George Mallory Everest Images – Newly-Discovered Photos From Reconnaissance Expedition

Updated: May 1, 2023
George Mallory

Newly-discovered images of World War I veteran’s, George Mallory’s 1921 expedition reveal the beautiful details of his first attempt to climb Everest in Nepal.

The newly restored and digitized images, taken by George Mallory and other members of the expedition group, are part of a collection featuring Mallory and his brave team of adventurers who made history in 1921 as part of the first British reconnaissance expedition to assess whether a route could be found up the north side of the mountain as the south side was in Nepal and closed off to westerners.

The purpose of these photographs was to complement the new and detailed survey work of the region the group carried out. They showcase some of the finest panoramas of any high mountain region ever taken.

The incredible platinum prints were among the first to document the dramatic landscapes and local people of the Himalayas.

The photographs taken on the 1921 expedition went on to aim ad inform plans for the future attempts made in 1922 and 1924.

George Mallory
A member of the 1921 reconnaissance expedition enjoys a pipe as he relaxes while monstrous peaks loom in the background.

The pictures were restored by Salto Ulbeek Studio in Belgium for the Royal Geographical Society. The restoration resulted in greater clarity and breath-taking detail.

They will be on display in a free exhibition in London as of 29 October, 2018.

Images of George Mallory’s
The discovered pictures featured more than just the mountaineers and ominous mountains. They also managed to capture this amazing picture of these Tibetan monks at the abbot of Shekar Chote monestary.

The 1921 group, led by soldier and explorer Charles Howard-Bury, were poorly prepared by modern mountaineering standards.

They had rudimentary equipment, no oxygen equipment and the group, most of whom were in their fifties, had poor fitness levels. They were the first group of westerners to set foot on Everest.

Images of George Mallory’s
This image of three porters climbing along a ridge is an example of just how poorly prepared the expedition group was. The porters are seen clutching ropes, with the ropes tied around their waist and rudimentary climbing equipment. Their lack of preparation makes this expedition all the more impressive.

They made it 23000ft up the mountain before searing winds forced them to turn back. Mallory was determined to reach the summit and would return the following year with a team led by Charles Bruce and Edward Lisle Strutt and more than 100 Tibetan and Nepalese porters.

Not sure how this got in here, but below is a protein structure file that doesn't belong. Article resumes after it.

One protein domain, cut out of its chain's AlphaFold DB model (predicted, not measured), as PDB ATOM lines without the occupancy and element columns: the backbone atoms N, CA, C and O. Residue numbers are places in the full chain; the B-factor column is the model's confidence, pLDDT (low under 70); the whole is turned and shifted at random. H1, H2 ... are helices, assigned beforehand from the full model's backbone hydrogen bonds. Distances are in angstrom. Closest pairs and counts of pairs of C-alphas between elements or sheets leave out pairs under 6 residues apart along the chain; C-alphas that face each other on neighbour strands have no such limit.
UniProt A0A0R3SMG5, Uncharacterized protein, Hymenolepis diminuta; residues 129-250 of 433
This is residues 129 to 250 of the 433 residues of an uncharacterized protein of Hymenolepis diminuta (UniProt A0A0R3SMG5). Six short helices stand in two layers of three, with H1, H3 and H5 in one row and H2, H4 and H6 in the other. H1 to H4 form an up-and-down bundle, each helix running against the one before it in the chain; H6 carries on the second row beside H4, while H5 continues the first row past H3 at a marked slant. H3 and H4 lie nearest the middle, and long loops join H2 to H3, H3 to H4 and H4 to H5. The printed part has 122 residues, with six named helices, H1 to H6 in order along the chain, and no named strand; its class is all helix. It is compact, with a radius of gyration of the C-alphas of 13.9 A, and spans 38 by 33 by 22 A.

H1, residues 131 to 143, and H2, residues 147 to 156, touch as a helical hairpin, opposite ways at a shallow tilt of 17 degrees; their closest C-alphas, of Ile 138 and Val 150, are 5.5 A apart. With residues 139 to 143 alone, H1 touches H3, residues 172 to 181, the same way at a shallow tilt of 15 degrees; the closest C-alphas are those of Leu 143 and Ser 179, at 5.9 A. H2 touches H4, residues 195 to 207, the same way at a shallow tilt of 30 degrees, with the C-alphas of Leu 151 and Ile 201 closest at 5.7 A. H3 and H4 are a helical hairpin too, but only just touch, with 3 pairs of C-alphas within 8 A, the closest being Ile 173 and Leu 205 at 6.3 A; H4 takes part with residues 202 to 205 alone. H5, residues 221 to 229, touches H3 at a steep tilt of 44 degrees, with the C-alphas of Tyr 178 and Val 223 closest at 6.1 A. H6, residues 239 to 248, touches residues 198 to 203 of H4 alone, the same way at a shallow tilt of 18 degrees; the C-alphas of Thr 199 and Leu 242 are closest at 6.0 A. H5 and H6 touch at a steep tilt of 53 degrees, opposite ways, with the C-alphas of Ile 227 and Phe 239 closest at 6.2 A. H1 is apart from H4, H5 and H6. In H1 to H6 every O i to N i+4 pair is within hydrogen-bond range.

Images of George Mallory’s
This shot shows members of the expedition group taking a break and plotting their next route. The group was completely oblivious to whatever dangers or obstacles lay ahead so they had to consider every possible scenario when planning the next leg of their climb.

The 1922 expedition is considered the first ascent on Everest. It was the first to use oxygen to aid the mountaineers, the first to go above 26000ft and the first to get high quality photographs of the summit.

The 1922 group made three attempts to reach the summit with tragedy striking on the third attempt when the group was hit by an avalanche, which left seven of the porters dead.

Images of George Mallory’s
This image captioned “George Mallory climbing like a spider,” shows Mallory climbing up a steep cliff face. He can be seen at the top of the image. This image shows the incredible lengths the group went to reach the summit despite lacking knowledge of the area.

Mallory made one final attempt to reach the summit in 1924. This attempt actually reached within 900ft of the summit. Unfortunately, Mallory and fellow climber, Andrew “Sandy” Irvine, died during this expedition, their bodies weren’t found until 1999.

Images of George Mallory’s
Three members of the group are shown descending the Karpo Riwo, at the Karpo Valley.

These images are a celebration of Mallory’s attempts and the strives he and his team made in paving the way for future expeditioners. Some still believe they may have reached the summit before they died. Edmund Hillary and Sherpa mountaineer Tenzing Norgay are credited as being the first to reach the summit in 1953.

Images of George Mallory’s
The final image shows Mallory’s camp at approximately 20,000ft

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About the author 

Mila Whitman

Mila has been to 5 continents, visited over 40 countries and hiked across some of the most famous mountain ranges including the Andes and the Atlas Mountains. As an AMS sufferer she learned a few techniques to reduce the symptoms and the effects on her hiking adventures.

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  1. My daughter and I are trekking to EBC in October of this year. We have seen other posts where trekkers have signed rocks at Kala Phattar. We are wondering if we did the same and left a loonie or hockey puck for good luck at that view peak if that would be considered as littering or defacing the mountain. We’re Canadian, and ‘leave no trace’ is an important part of our trekking culture in Canada so we want to be respectful. Thank you for your insights.

    1. Hi Donna, there are some prayer flags at the top of Kala Patthar, so I suspect leaving a little memento behind would be fine. I haven’t seen any signed rocks but I’m sure that is fine as well, as long as it is subtle.

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